In a regular market where everything’s going wrong, Kinaxis Inc. does everything right.
The Canadian cloud software company has surged 147 per cent this year, the best-performance among 232 companies with market values of more than $1 billion. That’s as opposed to the 12 per cent plunge in the nation’s benchmark equity gauge, that has been pummeled with a commodity rout.
While Canadian factory owners struggle with globalization, Kinaxis is feeding off the trend by selling software to assist companies manage their increasingly complex global supply chains. It’s nipping at the heels of larger rivals for example Germany’s SAP SE and it has an important edge on other Canadian tech darlings like Hootsuite Media Inc. and Shopify Inc.: it’s forecast to create a profit this season.
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“We’ve always cared about profitability,” John Sicard, 53, chief product officer and soon-to-be chief executive office from the Ottawa-based company said inside a phone interview. “Call us traditional.”
Kinaxis has been around since the 1980s and rolled out the merchandise that has become its prime supply-management application – RapidResponse – in the 1990s. The tool helps multinational corporations simulate changes for their logistics and determine the easiest method to respond if, for example, a person doubles a purchase unexpectedly.
Since its stock market debut in June 2014, the organization has posted revenue growth every quarter except one. Sales are forecast to rise 28 percent in 2015 and adjusted profit 79 percent, based on estimates compiled by Bloomberg. All seven analysts who rate the organization say buy it to have an estimated 18 percent profit from its close of $45.74 on Wednesday. It’s already more than tripled from the dpo cost of $13 per share.
While policy makers have been puzzled by Canada’s faltering manufacturing exports even while the currency has weakened, the likes of Kinaxis that rely on intellectual capital could be the way of the future, according to Benjamin Tal, an economist at CIBC World Markets. Canadian factories have shed about 600,000 jobs since peaking in 2002 with little sign of a pick-up even as the Canadian dollar has declined by 15 percent in the last year.
“Manufacturing lost capacity and the new capacity which will emerge will be a completely different capacity that we will not be able to measure,” Tal said in a telephone interview. He explained it will be valued-added “as well as in many different ways be invisible.”
Investors already are betting around the trend, driving the S&P/TSX Information Technology Index to a 12 per cent advance this year. Kinaxis has led the pack, as investors place a premium on its profitability. The organization employs approximately 300 people, compared with 700 for Hootsuite, the Vancouver-based social networking startup that’s been touted as an IPO candidate, and Shopify, a cloud-based commerce company with more than 500 workers, based on its website.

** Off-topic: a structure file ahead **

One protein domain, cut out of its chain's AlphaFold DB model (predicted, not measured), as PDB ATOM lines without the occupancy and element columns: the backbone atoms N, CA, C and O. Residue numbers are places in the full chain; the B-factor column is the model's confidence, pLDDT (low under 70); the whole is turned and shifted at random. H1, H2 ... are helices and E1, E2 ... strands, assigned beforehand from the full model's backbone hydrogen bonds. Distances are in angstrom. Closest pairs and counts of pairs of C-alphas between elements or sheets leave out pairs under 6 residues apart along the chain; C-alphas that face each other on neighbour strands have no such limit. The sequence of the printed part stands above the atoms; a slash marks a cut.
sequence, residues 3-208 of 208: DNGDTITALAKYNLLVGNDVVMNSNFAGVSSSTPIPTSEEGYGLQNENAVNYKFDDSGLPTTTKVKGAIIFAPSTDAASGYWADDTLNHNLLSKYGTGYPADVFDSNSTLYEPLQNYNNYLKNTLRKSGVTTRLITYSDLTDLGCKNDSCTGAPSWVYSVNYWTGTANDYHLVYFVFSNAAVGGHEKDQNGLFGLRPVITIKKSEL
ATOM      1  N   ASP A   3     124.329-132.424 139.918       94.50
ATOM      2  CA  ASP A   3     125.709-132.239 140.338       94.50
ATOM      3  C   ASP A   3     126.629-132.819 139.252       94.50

The prospect of an eventual takeover with a larger tech company like SAP or Oracle Corp. helps raise the stock, Robert Young, a Toronto-based analyst with Canaccord Genuity said by phone.
“They’ve done a very good job of winning mandates over SAP,” he explained. “They’re taking away software as a service revenue.” Kinaxis is simply too small to cause its bigger competitors any real problems at this time, but when it is growing and eating to their market share it might be a takeover target for SAP, Young said.
A spokesman for SAP declined to comment.
Sicard said his company’s edge on competitors including SAP may be the design of his software, with a focus on communication and simulation.
“I don’t believe we actually compete with them on product,” said Sicard, citing his company’s capability to simulate situations. “Many can’t do at all what we should do.”
While a takeover from a larger competitor is possible, so is the possibilities of SAP or Oracle building out a product to more directly compete with Kinaxis, said Bruce Campbell, a fund manager at StoneCastle Investment Management in Kelowna, Bc, that has owned the stock since May.
“They’ve come from not even turning up on those guys’ radar screens to now all of a sudden I’m sure there’s several sales guys which are like, ‘Oh man, Kinaxis just took another deal from us’,” Campbell said.
That possibility of increased competition and Canadian investors moving their cash back to energy stocks on a rebound from the slump are risks Kinaxis is facing, Campbell said. He still sees the company growing for 3 to four years though.
The company’s intends to keep posting growth include building out a “partner ecosystem” with consulting companies like Accenture Plc, Sicard said. That will put pressure on margins for the short term, but profitability will still remain a goal, he said.
“We’re likely to govern ourselves the way in which we’ve always governed ourselves,” Sicard said.